Schema Version: 1.3 Module: chado.sequence

Constraints 41

chado.sequence Tables

Table / View Referenced Foreign Keys Columns Type Comments
feature 30 3 13 Table

A feature is a biological sequence or a section of a biological sequence, or a collection of such sections. Examples include genes, exons, transcripts, regulatory regions, polypeptides, protein domains, chromosome sequences, sequence variations, cross-genome match regions such as hits and HSPs and so on; see the Sequence Ontology for more. The combination of organism_id, uniquename and type_id should be unique.

feature_contact 0 2 3 Table

Links contact(s) with a feature. Used to indicate a particular person or organization responsible for discovery or that can provide more information on a particular feature.

feature_cvterm 3 3 6 Table

Associate a term from a cv with a feature, for example, GO annotation.

feature_cvterm_dbxref 0 2 3 Table

Additional dbxrefs for an association. Rows in the feature_cvterm table may be backed up by dbxrefs. For example, a feature_cvterm association that was inferred via a protein-protein interaction may be backed by by refering to the dbxref for the alternate protein. Corresponds to the WITH column in a GO gene association file (but can also be used for other analagous associations). See for more details.

feature_cvterm_pub 0 2 3 Table

Secondary pubs for an association. Each feature_cvterm association is supported by a single primary publication. Additional secondary pubs can be added using this linking table (in a GO gene association file, these corresponding to any IDs after the pipe symbol in the publications column.

feature_cvtermprop 0 2 5 Table

Extensible properties for feature to cvterm associations. Examples: GO evidence codes; qualifiers; metadata such as the date on which the entry was curated and the source of the association. See the featureprop table for meanings of type_id, value and rank.

feature_dbxref 0 2 4 Table

Links a feature to dbxrefs.

feature_pub 1 2 3 Table

Provenance. Linking table between features and publications that mention them.

feature_pubprop 0 2 5 Table

Property or attribute of a feature_pub link.

feature_relationship 2 3 6 Table

Features can be arranged in graphs, e.g. "exon part_of transcript part_of gene"; If type is thought of as a verb, the each arc or edge makes a statement Subject Verb Object. The object can also be thought of as parent (containing feature), and subject as child (contained feature or subfeature). We include the relationship rank/order, because even though most of the time we can order things implicitly by sequence coordinates, we can not always do this - e.g. transpliced genes. It is also useful for quickly getting implicit introns.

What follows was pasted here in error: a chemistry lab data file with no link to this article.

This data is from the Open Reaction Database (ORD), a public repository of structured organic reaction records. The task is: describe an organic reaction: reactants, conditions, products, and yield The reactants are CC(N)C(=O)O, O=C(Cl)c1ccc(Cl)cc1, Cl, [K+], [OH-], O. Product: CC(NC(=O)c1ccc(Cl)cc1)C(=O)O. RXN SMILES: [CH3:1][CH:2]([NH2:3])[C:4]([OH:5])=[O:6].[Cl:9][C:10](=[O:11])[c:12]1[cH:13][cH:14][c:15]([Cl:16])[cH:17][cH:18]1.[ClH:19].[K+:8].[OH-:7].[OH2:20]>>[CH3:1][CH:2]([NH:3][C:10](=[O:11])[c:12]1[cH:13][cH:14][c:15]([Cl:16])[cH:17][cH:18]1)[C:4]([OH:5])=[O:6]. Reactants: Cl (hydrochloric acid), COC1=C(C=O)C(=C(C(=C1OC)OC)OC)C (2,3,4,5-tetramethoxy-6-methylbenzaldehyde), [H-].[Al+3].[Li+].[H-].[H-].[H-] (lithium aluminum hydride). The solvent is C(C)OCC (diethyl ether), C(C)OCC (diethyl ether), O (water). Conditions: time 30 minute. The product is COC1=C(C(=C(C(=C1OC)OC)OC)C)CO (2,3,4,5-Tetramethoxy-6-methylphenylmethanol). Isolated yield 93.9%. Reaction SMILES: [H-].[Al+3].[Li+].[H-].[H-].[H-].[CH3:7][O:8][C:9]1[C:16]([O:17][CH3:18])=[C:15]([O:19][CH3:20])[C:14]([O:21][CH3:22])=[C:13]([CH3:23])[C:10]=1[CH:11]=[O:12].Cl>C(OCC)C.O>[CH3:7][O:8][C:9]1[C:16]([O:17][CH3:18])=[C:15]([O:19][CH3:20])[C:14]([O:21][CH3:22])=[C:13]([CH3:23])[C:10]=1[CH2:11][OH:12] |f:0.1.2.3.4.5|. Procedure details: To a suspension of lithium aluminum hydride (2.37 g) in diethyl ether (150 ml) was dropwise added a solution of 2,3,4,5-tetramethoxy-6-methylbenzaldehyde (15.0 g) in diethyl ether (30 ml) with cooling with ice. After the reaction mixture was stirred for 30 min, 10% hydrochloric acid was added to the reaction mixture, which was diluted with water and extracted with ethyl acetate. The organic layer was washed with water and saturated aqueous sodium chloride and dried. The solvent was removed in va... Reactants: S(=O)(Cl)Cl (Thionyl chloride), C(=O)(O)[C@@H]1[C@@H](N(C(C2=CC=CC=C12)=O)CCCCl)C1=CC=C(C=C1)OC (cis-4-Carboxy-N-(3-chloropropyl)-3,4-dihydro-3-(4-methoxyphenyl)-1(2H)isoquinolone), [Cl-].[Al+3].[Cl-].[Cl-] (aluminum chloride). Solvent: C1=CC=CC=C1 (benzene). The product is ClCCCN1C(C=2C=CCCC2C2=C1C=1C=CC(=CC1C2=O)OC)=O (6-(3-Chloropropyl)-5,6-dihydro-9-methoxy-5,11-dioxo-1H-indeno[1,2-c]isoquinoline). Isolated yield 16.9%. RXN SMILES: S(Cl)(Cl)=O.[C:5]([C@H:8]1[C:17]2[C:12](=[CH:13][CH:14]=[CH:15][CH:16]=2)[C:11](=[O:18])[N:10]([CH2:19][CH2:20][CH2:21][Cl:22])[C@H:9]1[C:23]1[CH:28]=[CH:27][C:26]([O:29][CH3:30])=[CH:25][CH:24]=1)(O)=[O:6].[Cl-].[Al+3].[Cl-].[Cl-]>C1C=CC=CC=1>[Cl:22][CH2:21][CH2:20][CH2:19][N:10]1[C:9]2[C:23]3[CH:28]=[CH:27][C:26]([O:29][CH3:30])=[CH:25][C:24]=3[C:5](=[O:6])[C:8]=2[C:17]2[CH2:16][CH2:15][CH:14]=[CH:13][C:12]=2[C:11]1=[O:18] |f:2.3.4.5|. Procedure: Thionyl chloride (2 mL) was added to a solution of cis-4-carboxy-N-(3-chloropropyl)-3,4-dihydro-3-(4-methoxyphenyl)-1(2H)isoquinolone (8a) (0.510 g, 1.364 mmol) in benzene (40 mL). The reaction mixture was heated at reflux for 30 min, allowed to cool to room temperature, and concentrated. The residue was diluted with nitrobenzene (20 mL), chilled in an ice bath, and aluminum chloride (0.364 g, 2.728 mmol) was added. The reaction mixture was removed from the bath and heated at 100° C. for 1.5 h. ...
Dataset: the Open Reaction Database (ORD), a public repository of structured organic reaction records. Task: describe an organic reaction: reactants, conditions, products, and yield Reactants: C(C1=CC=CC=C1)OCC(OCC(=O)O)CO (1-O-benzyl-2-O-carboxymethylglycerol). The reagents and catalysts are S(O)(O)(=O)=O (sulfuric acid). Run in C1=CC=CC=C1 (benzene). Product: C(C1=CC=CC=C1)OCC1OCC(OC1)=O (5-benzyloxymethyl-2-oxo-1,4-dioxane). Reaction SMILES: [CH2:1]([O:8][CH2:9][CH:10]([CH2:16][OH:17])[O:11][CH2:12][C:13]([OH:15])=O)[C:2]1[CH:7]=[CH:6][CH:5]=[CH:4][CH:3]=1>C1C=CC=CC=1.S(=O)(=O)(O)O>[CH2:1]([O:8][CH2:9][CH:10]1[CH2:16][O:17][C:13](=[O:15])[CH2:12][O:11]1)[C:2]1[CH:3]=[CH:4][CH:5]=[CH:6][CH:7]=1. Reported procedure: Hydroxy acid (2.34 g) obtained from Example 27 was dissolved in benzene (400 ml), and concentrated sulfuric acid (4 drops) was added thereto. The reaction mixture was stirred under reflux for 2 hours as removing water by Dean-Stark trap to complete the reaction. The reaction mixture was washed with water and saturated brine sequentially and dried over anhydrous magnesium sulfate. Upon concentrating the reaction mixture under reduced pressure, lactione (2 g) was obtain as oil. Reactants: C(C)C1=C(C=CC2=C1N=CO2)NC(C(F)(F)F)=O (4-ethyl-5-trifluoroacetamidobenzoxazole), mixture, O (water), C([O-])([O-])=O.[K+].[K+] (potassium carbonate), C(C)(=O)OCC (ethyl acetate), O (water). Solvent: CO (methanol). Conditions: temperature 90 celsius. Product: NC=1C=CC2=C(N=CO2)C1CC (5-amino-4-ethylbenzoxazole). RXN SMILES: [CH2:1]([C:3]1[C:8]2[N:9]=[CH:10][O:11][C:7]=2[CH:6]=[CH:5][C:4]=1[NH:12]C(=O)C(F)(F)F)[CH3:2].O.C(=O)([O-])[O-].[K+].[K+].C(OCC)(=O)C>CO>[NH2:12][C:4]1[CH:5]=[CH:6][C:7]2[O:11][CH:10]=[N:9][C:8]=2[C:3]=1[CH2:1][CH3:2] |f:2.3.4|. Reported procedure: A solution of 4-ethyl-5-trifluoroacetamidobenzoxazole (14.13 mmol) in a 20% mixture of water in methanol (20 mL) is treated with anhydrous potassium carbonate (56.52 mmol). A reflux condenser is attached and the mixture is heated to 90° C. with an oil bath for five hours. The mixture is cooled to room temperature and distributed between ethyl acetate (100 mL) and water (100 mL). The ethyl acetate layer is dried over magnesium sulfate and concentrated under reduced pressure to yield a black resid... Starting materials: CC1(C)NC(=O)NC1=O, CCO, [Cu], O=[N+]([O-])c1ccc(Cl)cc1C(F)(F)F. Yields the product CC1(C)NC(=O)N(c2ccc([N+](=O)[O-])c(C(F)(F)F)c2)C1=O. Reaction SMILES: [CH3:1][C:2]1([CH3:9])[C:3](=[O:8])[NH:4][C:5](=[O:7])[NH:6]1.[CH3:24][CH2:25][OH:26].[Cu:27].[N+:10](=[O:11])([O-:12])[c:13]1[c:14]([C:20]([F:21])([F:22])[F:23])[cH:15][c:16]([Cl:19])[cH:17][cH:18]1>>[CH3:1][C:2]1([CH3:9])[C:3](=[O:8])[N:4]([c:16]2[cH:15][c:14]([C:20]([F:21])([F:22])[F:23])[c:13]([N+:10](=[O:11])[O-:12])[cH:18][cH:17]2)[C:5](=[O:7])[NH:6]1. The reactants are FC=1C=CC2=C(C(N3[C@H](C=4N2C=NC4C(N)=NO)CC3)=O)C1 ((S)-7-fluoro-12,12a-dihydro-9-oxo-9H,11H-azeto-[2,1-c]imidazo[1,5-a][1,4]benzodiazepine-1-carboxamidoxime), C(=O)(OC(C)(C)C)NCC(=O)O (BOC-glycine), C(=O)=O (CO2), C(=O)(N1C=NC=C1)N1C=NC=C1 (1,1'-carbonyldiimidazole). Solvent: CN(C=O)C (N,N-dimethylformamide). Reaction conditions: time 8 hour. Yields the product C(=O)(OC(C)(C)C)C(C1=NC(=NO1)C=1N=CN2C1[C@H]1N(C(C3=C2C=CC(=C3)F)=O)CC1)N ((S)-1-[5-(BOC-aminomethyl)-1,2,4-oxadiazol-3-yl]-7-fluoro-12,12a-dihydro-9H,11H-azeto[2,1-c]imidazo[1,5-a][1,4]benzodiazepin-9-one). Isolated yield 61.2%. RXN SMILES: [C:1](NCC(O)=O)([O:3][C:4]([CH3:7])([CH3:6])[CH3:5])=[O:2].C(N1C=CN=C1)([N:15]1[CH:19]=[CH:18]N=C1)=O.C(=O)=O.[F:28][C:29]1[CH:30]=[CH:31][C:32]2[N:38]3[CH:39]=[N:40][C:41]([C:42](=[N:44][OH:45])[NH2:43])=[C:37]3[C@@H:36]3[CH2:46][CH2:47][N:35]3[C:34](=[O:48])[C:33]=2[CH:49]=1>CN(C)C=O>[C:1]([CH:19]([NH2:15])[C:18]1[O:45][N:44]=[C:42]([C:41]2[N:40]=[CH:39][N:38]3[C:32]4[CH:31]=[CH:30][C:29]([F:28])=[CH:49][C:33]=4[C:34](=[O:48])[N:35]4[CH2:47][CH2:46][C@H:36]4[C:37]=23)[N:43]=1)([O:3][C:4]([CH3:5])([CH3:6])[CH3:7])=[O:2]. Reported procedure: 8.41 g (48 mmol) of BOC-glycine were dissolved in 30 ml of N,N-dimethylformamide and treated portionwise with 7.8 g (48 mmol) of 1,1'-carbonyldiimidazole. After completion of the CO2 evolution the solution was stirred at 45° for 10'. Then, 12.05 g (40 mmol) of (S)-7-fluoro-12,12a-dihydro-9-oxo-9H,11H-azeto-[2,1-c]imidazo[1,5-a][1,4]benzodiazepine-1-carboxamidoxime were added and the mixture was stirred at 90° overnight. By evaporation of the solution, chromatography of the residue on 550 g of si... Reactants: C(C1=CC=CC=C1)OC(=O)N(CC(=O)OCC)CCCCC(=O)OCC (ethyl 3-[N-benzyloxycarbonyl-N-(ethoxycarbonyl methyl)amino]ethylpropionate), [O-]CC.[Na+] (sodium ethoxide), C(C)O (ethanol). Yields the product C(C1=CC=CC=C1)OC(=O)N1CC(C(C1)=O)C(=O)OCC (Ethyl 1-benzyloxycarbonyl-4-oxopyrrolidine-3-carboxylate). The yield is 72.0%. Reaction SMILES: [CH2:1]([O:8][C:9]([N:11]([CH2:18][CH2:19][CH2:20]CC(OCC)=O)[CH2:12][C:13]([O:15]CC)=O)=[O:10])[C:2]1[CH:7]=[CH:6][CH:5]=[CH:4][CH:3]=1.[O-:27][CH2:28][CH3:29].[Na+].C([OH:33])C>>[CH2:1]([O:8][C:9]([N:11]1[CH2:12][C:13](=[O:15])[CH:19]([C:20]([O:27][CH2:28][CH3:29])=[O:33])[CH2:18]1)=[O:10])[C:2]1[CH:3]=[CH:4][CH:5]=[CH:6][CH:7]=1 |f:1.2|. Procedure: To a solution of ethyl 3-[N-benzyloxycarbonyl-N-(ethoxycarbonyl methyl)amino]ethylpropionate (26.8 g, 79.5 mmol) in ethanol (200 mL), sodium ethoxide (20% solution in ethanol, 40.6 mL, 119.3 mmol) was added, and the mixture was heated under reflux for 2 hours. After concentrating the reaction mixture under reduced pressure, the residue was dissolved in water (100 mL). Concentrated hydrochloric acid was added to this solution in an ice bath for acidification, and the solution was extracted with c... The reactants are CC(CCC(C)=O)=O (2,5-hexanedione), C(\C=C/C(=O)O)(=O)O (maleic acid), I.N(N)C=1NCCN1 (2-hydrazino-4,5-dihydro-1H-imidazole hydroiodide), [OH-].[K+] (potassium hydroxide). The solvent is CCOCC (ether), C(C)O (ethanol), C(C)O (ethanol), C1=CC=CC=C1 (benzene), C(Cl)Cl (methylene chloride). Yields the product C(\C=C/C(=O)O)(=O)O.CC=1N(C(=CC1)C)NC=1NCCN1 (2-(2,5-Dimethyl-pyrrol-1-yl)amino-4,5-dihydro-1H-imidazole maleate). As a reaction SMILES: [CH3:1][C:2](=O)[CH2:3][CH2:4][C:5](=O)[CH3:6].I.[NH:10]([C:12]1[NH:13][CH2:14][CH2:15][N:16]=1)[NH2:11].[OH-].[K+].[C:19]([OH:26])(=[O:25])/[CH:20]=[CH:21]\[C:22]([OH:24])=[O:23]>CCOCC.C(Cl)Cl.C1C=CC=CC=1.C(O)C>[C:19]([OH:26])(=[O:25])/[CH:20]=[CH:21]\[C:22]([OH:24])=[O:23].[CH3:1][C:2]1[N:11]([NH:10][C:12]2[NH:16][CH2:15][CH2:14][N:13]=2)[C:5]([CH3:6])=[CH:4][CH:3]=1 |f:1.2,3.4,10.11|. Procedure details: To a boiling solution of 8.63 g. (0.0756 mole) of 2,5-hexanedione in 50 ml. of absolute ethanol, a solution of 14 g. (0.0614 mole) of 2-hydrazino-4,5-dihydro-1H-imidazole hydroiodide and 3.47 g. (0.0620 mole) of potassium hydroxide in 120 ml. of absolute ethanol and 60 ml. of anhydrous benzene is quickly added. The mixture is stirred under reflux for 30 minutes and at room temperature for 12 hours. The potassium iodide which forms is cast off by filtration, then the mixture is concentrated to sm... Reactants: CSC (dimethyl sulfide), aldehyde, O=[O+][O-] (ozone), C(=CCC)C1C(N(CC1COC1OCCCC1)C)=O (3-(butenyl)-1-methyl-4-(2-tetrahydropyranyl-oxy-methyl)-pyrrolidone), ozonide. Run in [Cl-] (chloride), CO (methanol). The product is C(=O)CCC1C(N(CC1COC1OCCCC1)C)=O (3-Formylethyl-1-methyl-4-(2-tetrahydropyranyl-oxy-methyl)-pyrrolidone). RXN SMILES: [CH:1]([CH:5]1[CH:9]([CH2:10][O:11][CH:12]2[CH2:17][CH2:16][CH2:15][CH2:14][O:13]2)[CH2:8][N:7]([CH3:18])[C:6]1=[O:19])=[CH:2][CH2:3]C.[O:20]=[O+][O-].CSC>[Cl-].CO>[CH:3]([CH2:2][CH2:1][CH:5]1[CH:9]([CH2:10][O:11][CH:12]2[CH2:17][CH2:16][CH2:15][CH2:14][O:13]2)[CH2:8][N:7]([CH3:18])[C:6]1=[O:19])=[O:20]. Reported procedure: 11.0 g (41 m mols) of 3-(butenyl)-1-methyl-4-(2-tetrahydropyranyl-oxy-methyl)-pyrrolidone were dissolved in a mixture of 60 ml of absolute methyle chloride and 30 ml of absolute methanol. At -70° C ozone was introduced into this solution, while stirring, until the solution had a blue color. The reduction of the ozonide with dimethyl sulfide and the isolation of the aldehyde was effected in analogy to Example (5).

feature_relationship_pub 0 2 3 Table

Provenance. Attach optional evidence to a feature_relationship in the form of a publication.

feature_relationshipprop 1 2 5 Table

Extensible properties for feature_relationships. Analagous structure to featureprop. This table is largely optional and not used with a high frequency. Typical scenarios may be if one wishes to attach additional data to a feature_relationship - for example to say that the feature_relationship is only true in certain contexts.

feature_relationshipprop_pub 0 2 3 Table

Provenance for feature_relationshipprop.

feature_synonym 0 3 6 Table

Linking table between feature and synonym.

featureloc 1 2 12 Table

The location of a feature relative to another feature. Important: interbase coordinates are used. This is vital as it allows us to represent zero-length features e.g. splice sites, insertion points without an awkward fuzzy system. Features typically have exactly ONE location, but this need not be the case. Some features may not be localized (e.g. a gene that has been characterized genetically but no sequence or molecular information is available). Note on multiple locations: Each feature can have 0 or more locations. Multiple locations do NOT indicate non-contiguous locations (if a feature such as a transcript has a non-contiguous location, then the subfeatures such as exons should always be manifested). Instead, multiple featurelocs for a feature designate alternate locations or grouped locations; for instance, a feature designating a blast hit or hsp will have two locations, one on the query feature, one on the subject feature. Features representing sequence variation could have alternate locations instantiated on a feature on the mutant strain. The column:rank is used to differentiate these different locations. Reflexive locations should never be stored - this is for -proper- (i.e. non-self) locations only; nothing should be located relative to itself.

featureloc_pub 0 2 3 Table

Provenance of featureloc. Linking table between featurelocs and publications that mention them.

featureprop 1 2 5 Table

A feature can have any number of slot-value property tags attached to it. This is an alternative to hardcoding a list of columns in the relational schema, and is completely extensible.

featureprop_pub 0 2 3 Table

Provenance. Any featureprop assignment can optionally be supported by a publication.

synonym 3 1 4 Table

A synonym for a feature. One feature can have multiple synonyms, and the same synonym can apply to multiple features.